Investors should be warned not to overreact to movements in commodities markets, as the fundamentals paint a picture of constraints on supplies and surprisingly strong demand, writes Investec fund manager George Cheveley.
With eurozone crisis concerns dominating and economic indicators showing world growth will slow over the coming months, commentators have become increasingly bearish on the outlook for commodity demand.
As a result, prices for many commodities have fallen sharply. This is a logical response to the challenges faced by industries around the world as many companies review their capital expenditure and working capital levels, postponing developments and destocking where possible.
Although many companies have December accounting year-ends and this makes a lot of sense in the current environment, there is a danger that the market overreacts to these signals, particularly in individual commodities.
Commodity prices are determined by many constantly changing factors but the fundamental balance of supply and demand is critical in deciding if prices should be higher or lower.
Thus, while the outlook for demand may be weakening, if the supply picture is already weak or deteriorating then prices may not fall as far or for as long as might initially be expected.
This could certainly be the case for some commodities currently, for example, copper.
The world looks as though it is now on a slower but steady recovery, and it has looked so for some time. Global GDP has been growing rather than experiencing a downturn into severe recession.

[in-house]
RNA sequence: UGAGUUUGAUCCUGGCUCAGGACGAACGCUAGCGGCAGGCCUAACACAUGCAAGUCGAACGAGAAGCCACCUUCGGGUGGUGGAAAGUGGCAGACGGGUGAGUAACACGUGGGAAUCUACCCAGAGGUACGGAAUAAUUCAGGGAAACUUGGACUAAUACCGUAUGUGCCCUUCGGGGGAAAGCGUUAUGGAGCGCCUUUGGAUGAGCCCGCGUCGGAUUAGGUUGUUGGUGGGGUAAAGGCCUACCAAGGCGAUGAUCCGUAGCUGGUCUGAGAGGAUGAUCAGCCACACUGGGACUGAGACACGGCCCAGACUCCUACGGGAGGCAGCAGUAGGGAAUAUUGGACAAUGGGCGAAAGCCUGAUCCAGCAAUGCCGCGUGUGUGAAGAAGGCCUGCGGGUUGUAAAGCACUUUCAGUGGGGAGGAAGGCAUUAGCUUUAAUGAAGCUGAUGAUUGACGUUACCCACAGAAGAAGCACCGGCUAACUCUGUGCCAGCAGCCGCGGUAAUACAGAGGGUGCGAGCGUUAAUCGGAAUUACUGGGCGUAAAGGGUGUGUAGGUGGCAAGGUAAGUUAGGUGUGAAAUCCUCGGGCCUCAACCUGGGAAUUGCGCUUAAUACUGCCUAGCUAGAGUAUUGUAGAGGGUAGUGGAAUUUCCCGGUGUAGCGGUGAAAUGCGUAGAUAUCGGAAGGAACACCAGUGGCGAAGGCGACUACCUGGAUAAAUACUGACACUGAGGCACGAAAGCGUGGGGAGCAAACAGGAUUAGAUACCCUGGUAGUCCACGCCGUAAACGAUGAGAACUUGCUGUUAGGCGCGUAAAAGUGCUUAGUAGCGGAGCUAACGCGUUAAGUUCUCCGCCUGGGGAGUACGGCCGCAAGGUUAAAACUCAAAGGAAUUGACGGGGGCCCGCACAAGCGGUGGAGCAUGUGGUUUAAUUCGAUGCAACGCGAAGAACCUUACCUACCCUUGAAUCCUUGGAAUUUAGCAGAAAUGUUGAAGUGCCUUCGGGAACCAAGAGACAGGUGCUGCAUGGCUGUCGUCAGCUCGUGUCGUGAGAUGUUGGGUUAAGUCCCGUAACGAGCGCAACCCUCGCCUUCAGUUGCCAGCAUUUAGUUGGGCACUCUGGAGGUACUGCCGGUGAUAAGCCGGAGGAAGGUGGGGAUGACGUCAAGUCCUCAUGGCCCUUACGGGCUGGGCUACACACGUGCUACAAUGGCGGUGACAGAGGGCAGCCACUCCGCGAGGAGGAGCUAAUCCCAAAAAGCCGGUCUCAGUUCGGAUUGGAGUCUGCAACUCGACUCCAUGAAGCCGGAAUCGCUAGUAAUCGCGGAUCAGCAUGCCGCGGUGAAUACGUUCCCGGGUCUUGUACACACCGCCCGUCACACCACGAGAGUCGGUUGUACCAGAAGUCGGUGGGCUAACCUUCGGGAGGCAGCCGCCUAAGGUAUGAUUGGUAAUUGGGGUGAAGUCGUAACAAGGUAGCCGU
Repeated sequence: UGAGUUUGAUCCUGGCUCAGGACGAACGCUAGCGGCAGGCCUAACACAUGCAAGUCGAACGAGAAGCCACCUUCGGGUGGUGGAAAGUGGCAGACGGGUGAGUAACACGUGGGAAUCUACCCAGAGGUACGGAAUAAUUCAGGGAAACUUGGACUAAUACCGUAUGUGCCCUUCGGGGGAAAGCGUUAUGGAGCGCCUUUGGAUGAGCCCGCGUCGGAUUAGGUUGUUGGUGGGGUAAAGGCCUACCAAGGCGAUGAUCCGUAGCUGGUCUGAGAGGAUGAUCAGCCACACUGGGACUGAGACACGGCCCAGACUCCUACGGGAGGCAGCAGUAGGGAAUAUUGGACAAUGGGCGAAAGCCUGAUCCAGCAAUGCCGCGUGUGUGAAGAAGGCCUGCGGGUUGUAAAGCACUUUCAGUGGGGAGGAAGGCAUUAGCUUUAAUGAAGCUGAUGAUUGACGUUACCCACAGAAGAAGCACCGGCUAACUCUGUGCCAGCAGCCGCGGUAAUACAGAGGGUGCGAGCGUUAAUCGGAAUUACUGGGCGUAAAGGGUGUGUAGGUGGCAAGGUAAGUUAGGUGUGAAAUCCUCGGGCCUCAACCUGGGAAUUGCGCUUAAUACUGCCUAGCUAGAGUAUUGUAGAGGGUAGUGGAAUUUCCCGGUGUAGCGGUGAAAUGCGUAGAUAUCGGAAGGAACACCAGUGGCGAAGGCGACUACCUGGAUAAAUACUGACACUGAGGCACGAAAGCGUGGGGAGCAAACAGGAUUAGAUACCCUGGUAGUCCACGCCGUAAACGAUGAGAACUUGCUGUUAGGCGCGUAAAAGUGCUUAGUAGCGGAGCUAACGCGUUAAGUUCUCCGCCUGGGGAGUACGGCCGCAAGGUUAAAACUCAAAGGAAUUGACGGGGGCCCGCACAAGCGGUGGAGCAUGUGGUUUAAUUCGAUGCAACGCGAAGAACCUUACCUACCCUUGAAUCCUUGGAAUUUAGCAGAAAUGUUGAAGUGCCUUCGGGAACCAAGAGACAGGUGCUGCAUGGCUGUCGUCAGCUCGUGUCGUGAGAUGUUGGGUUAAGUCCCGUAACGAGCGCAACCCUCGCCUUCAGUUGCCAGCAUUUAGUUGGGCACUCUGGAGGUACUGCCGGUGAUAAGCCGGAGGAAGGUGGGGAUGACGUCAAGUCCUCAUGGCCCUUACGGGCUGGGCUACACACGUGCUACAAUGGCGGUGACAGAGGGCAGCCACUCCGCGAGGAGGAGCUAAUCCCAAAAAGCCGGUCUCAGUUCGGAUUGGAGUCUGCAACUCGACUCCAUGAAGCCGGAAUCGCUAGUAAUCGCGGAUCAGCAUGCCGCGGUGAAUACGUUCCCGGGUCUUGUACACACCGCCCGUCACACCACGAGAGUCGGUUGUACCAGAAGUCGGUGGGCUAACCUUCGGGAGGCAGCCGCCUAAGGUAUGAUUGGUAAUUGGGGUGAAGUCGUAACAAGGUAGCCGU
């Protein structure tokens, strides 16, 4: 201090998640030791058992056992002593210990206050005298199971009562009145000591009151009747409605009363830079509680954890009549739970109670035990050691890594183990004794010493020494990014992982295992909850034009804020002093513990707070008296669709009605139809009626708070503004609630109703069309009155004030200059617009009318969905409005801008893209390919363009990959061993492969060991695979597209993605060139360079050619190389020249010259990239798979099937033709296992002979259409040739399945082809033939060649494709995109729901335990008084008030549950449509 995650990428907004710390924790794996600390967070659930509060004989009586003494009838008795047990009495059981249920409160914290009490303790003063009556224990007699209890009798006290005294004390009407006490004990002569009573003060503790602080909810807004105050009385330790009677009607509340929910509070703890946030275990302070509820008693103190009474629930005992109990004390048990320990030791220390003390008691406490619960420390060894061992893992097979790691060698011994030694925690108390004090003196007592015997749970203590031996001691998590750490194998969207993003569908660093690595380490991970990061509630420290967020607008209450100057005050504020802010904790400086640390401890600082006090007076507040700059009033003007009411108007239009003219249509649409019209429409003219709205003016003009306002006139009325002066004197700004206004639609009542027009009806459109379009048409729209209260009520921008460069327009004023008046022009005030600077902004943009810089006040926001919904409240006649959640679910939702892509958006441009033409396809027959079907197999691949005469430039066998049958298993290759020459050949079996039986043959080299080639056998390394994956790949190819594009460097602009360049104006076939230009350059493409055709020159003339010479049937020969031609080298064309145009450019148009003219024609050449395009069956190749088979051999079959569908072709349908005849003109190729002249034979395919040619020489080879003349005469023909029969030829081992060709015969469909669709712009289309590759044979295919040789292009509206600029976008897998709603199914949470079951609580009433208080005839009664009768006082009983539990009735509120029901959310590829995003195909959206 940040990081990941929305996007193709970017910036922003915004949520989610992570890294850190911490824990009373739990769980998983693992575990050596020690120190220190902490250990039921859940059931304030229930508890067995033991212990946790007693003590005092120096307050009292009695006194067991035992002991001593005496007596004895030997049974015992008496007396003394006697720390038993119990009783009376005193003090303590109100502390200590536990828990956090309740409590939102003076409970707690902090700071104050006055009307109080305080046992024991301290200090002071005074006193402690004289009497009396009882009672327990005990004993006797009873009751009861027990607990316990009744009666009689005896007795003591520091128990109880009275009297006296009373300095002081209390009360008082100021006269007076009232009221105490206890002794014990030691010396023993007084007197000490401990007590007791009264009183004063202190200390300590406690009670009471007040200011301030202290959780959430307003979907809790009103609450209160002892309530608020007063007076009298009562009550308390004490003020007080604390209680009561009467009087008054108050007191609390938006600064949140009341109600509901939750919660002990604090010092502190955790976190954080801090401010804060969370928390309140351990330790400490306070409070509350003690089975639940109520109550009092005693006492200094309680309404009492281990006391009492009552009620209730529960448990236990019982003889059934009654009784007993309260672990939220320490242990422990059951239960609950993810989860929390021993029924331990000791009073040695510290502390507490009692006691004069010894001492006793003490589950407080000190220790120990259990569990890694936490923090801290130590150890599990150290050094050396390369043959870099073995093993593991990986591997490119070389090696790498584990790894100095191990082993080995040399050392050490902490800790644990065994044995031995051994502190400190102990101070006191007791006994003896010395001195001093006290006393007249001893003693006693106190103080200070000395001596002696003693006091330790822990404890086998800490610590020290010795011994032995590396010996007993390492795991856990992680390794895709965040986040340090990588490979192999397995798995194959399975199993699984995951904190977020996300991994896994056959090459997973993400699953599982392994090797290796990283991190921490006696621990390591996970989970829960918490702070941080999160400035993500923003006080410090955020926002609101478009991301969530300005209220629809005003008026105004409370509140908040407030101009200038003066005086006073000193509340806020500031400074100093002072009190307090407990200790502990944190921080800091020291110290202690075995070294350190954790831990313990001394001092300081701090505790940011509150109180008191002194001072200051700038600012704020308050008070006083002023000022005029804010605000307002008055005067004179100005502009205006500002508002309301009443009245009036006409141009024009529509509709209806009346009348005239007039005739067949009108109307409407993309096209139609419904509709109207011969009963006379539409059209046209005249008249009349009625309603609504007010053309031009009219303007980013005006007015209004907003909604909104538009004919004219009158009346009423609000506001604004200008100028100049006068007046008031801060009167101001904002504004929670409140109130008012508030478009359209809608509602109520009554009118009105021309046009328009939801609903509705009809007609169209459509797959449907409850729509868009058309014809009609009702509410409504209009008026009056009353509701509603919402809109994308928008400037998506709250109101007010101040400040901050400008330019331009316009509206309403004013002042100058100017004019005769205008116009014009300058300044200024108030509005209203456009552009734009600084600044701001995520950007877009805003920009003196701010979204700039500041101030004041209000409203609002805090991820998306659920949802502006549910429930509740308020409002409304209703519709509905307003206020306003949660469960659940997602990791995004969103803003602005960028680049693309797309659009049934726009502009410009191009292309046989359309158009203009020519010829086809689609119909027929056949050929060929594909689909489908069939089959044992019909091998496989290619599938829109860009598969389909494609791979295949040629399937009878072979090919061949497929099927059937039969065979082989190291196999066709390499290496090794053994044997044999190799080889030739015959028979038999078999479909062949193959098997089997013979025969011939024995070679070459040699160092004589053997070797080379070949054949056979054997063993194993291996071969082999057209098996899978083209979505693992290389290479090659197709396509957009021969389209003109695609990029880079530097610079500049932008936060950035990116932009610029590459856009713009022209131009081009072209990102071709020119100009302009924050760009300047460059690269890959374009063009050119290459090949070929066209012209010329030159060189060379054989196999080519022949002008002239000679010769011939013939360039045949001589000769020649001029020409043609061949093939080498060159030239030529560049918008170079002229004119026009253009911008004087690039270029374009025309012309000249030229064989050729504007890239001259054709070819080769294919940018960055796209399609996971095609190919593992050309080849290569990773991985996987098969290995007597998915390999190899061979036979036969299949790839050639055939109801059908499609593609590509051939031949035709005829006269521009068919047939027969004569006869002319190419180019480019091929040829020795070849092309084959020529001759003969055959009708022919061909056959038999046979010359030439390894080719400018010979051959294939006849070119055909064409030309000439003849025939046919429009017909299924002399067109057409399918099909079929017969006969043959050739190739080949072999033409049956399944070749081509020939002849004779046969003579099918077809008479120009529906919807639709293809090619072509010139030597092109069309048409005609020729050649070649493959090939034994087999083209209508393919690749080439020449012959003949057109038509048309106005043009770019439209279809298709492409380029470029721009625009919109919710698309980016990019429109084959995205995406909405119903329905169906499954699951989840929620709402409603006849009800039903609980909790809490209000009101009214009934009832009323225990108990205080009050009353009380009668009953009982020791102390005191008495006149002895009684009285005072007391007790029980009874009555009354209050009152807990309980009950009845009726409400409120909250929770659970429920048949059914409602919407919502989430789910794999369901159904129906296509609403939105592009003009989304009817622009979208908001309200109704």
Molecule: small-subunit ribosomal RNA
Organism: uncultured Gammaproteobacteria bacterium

In the US the key drivers of growth, including retail spending and the housing market, came in stronger than expected and leading indicators remain marginally positive.
Key Chinese growth drivers, which lean to industrial production, paint a similar picture.
The purchasing managers’ index, a measure of manufacturing activity, is indicating slowing but positive growth, as are Chinese leading indicators.
Equally important, China posted a second month of inflation declines with the October consumer price index coming in at 5.5% down from the year-to-date peak of 6.5% set in July.
Falling inflation will allow China to enter into a more stimulative monetary policy that aims to support global GDP and commodity demand.
Premier Wen Jiabao has already opened the door to that possibility, stating that officials will make adjustments at a ‘suitable time and by an appropriate degree’ and will maintain ‘reasonable’ growth in money supply.
Demand for commodities
Against this economic backdrop, fundamental demand for commodities remains generally robust but it is important to note that there are significant divergences within commodity sub-sectors.